Top online resources to become a web development specialist

Man sat at a desk on a laptop
(Image credit: Udemy)

Web development is a skill that can be almost entirely self-taught with online courses, e-books, and tutorials. Many web development specialists go to college to learn their craft, but you can learn on your own by following online guides and tutorials until you have the knowledge and skills to create great website applications.

Even when you become a web development specialist, there are many resources you’ll find yourself returning to time and again. From API specifications to programming language syntax definitions, the web is full of documentation you’ll need to revisit to refresh your skills and pick up new ones.

In this guide, we’ll look at five of the most useful online resources you can use to get started in web development.

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Udemy is a business oriented video streaming education platform, with over 185,000 videos for professional development. Click here to get started.

1. The Odin Project

Video courses like those at Udemy are great at teaching specific facets of web development, but their modular nature can leave you with knowledge gaps. The Odin Project covers everything you have to know about becoming a “full-stack” web developer – someone who knows how to do everything, from HTML (HyperText Markup Language) and JavaScript coding, to database and version control. 

If you’re starting out in web development and have no idea where to begin, this free curriculum has an excellent structure to follow. It begins by showing you how to set up your text editors and version management tools, before teaching you HTML, CSS (Cascading Style Sheets), and JavaScript. You then have the option to continue the path to learning Ruby on Rails or Node.js. As an added bonus, the curriculum provides advice on how to land your first position now you’re armed with the skills to do the job.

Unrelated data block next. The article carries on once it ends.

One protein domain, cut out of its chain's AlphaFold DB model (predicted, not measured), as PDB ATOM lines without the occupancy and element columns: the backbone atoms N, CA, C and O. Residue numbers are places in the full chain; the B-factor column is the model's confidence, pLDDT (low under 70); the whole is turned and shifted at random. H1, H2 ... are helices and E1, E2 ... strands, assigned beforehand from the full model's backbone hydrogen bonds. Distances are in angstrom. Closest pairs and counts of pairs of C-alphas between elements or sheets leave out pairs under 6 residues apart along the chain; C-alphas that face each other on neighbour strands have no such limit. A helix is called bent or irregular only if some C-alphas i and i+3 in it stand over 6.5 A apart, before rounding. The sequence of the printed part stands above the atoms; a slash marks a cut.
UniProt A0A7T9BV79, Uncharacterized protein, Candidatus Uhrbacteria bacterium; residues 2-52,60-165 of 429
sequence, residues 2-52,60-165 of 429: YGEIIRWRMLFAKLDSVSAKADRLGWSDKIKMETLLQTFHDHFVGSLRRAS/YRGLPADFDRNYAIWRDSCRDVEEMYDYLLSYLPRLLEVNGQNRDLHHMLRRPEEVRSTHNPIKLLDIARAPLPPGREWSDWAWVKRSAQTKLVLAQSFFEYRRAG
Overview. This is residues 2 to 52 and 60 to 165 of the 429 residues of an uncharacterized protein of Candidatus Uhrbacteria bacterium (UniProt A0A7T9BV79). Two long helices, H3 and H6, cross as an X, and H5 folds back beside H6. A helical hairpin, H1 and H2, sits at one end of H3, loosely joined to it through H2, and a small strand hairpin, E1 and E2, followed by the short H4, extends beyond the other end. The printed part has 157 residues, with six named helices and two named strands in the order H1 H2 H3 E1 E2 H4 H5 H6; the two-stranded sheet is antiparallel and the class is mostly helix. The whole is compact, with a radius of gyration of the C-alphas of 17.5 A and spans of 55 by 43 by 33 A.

2. freeCodeCamp

freeCodeCamp provides over 3,000 hours of coding education, split into chunks of between 10 minutes and three hours. Lessons range from introductory HTML and CSS, to machine learning and data analysis with Python. Best of all, the 8,000+ tutorials are free.

Lessons take place in a text editor, where you write your code. The results of your code display in real-time in a mock web browser. If you get stuck, help is provided in the form of video tutorials, guides, and blog posts.

freeCodeCamp works well as a teaching tool, as it forces you to do the work yourself. The experience reflects what it’s like to code in the real world, as you pull your hair out for a few minutes trying to understand why your code isn’t working before the penny finally drops. By the time you’ve completed the course, you feel confident you know what you’re doing, and you get a certificate to prove it!

3. Udemy

For beginners to web development, online video courses from an instructor can’t be beaten, and Udemy is the undisputed king of these. With more than 155,000 courses and 115 million minutes of video, you’re sure to find a course that fits your exact needs.